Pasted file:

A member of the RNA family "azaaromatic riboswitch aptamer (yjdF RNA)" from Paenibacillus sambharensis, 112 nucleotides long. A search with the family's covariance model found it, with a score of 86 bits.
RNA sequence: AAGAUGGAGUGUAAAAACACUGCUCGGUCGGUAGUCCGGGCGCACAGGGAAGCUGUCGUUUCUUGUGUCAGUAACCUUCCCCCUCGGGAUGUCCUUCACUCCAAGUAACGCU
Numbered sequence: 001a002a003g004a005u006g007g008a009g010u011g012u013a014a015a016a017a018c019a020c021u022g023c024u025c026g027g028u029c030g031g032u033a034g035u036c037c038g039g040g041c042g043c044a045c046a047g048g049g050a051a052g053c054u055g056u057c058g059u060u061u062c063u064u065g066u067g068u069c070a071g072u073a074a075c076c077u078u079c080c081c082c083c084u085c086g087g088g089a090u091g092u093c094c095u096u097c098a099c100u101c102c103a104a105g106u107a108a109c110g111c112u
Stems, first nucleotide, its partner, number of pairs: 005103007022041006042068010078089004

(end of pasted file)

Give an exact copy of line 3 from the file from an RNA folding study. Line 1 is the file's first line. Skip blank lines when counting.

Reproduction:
Numbered sequence: 001a002a003g004a005u006g007g008a009g010u011g012u013a014a015a016a017a018c019a020c021u022g023c024u025c026g027g028u029c030g031g032u033a034g035u036c037c038g039g040g041c042g043c044a045c046a047g048g049g050a051a052g053c054u055g056u057c058g059u060u061u062c063u064u065g066u067g068u069c070a071g072u073a074a075c076c077u078u079c080c081c082c083c084u085c086g087g088g089a090u091g092u093c094c095u096u097c098a099c100u101c102c103a104a105g106u107a108a109c110g111c112u